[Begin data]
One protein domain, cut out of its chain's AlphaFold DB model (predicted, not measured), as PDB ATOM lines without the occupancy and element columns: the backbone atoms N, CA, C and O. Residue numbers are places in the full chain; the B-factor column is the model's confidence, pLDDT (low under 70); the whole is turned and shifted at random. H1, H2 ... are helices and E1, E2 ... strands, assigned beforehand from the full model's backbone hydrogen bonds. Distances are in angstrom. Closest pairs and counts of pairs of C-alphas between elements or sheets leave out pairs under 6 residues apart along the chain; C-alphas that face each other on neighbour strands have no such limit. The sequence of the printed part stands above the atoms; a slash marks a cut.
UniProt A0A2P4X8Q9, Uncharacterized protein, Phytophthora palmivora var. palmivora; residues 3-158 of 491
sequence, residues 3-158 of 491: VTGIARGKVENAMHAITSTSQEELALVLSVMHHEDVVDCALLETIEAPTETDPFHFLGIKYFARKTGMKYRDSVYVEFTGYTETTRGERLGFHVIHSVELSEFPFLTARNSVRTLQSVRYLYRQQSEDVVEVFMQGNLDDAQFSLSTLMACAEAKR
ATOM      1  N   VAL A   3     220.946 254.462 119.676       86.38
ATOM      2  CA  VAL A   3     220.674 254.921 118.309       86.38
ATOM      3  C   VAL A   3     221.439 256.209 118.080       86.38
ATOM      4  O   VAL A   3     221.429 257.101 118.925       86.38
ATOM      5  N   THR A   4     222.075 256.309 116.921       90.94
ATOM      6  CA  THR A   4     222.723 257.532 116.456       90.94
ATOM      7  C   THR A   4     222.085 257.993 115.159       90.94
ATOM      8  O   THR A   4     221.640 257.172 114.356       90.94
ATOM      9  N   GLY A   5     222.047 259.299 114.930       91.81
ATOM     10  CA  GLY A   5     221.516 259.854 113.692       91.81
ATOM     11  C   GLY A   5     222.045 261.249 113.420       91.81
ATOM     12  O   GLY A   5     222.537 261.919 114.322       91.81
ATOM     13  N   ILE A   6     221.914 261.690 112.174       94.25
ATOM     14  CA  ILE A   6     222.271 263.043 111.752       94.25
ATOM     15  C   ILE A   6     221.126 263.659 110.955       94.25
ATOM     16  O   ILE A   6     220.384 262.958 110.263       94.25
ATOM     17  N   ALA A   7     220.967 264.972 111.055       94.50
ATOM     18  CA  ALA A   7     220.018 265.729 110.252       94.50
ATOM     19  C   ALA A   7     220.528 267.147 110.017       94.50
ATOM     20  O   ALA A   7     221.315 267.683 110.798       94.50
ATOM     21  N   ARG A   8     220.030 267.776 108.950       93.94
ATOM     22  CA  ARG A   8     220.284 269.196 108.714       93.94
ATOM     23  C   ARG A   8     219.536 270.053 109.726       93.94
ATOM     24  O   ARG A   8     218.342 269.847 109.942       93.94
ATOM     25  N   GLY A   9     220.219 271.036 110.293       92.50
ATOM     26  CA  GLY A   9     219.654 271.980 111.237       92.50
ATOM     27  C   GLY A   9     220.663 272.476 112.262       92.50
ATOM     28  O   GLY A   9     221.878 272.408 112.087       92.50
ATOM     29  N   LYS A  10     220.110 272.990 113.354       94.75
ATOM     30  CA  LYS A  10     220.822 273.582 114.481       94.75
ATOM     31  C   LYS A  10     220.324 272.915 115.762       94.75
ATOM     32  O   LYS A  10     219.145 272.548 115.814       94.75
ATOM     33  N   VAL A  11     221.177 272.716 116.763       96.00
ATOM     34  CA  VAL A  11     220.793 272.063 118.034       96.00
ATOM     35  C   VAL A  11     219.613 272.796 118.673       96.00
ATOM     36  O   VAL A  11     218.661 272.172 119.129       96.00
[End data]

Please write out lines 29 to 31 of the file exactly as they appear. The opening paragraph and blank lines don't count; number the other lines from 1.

ATOM     27  C   GLY A   9     220.663 272.476 112.262       92.50
ATOM     28  O   GLY A   9     221.878 272.408 112.087       92.50
ATOM     29  N   LYS A  10     220.110 272.990 113.354       94.75